39: She & Him - Volume One (Double Six/2008)
Ugh. Reality TV, everybody being famous for five minutes, talent shows which invite you to sneer at the deluded, actors moving into music and vice versa - all bad things, right? Well, not necessarily, as Hollywood starlet Zooey Deschanel teamed up with indie royalty M Ward in the latter part of the decade to form duo, She & Him. It may sound a badly-contrived idea and you may expect Deschanel to be something of a passenger, but it’s a joy of a record with most of the songs written by the actress in question. The songs on Volume One also have an immediacy and pop sensibility too often lacking from M Ward’s other work, whether it be the 60s backing vocals of standout track Why Do You Let Me Stay Here? or the weaving of vocals and accompaniment on I Thought I Saw Your Face Today. Far better than it has any right to be, Volume One is the best album Conor Oberst never wrote and proves that Deschanel can change disciplines with comfort and ease.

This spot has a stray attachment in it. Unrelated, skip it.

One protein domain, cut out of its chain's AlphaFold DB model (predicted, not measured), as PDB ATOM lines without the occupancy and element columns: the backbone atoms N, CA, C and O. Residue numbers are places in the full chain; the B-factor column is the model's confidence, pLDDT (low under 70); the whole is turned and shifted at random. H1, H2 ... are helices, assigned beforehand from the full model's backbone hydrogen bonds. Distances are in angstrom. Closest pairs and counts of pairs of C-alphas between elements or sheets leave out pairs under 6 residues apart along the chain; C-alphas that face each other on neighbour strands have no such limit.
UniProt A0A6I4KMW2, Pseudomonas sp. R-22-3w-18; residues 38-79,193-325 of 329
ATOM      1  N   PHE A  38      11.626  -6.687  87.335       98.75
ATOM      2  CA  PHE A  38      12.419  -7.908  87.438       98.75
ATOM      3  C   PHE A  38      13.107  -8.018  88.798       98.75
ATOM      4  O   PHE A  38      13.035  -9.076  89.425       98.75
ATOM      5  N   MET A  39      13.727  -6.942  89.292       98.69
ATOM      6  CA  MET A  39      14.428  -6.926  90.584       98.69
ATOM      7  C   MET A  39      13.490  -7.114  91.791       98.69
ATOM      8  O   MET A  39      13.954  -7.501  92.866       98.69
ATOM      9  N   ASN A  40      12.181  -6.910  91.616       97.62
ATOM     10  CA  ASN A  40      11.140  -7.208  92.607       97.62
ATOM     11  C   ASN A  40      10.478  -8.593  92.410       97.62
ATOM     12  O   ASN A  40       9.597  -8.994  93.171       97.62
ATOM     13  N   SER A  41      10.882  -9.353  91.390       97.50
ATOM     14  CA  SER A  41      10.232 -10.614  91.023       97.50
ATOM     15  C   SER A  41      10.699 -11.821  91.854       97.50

40: Isobel Campbell and Mark Lanegan - Ballad of the Broken Seas (V2/2006)
After being a founder member of Belle and Sebastian and having a nice line in side-project folk albums, there were more likely collaborative partners for Isobel Campbell when she went fully solo than grizzled ex-Screaming Tree, Mark Lanegan. But opposites attract, so they say, and that was definitely the case on Ballad of the Broken Seas. Against your preconceptions, Campbell’s gossamer-thin whispers and Lanegan’s nicotine-dulled growl compliment one another perfectly. Plus the lightness of the arrangements (primarily the work of Campbell herself) and abundance of strings bring out qualities in Lanegan’s voice that it’s unlikely even he knew he had. On the title track, Lanegan croons “I’ll sing you a tale of the broken seas when I’m drowning in whisky and beer” and that sums up Ballads… perfectly - an album of beautiful stories and shanties tainted by regret, sadness and the promise of something greater. Unlikely bedfellows they may be, but a second album (Sunday at Devil Dirt) and a Mercury nomination for Ballads… show that maybe they knew what they were doing all along.